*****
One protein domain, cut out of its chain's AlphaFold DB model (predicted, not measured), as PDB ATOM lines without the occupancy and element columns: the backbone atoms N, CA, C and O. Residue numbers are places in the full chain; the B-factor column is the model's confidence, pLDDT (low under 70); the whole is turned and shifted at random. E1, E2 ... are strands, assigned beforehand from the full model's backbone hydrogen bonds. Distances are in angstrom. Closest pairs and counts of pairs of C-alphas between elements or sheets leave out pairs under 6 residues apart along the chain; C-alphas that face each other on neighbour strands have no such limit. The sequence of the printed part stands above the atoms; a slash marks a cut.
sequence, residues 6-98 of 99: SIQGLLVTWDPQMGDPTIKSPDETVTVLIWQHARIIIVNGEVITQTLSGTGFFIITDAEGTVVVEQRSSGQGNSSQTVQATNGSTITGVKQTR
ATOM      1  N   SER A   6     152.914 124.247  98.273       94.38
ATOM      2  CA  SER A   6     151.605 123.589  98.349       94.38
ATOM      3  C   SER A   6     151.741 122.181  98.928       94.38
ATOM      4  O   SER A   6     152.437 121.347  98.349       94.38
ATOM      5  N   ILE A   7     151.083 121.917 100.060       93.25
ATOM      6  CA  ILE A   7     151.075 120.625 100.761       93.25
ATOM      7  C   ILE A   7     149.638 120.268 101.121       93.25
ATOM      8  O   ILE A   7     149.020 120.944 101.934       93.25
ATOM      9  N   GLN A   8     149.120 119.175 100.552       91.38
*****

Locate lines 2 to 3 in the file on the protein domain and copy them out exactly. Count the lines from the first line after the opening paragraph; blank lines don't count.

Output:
ATOM      1  N   SER A   6     152.914 124.247  98.273       94.38
ATOM      2  CA  SER A   6     151.605 123.589  98.349       94.38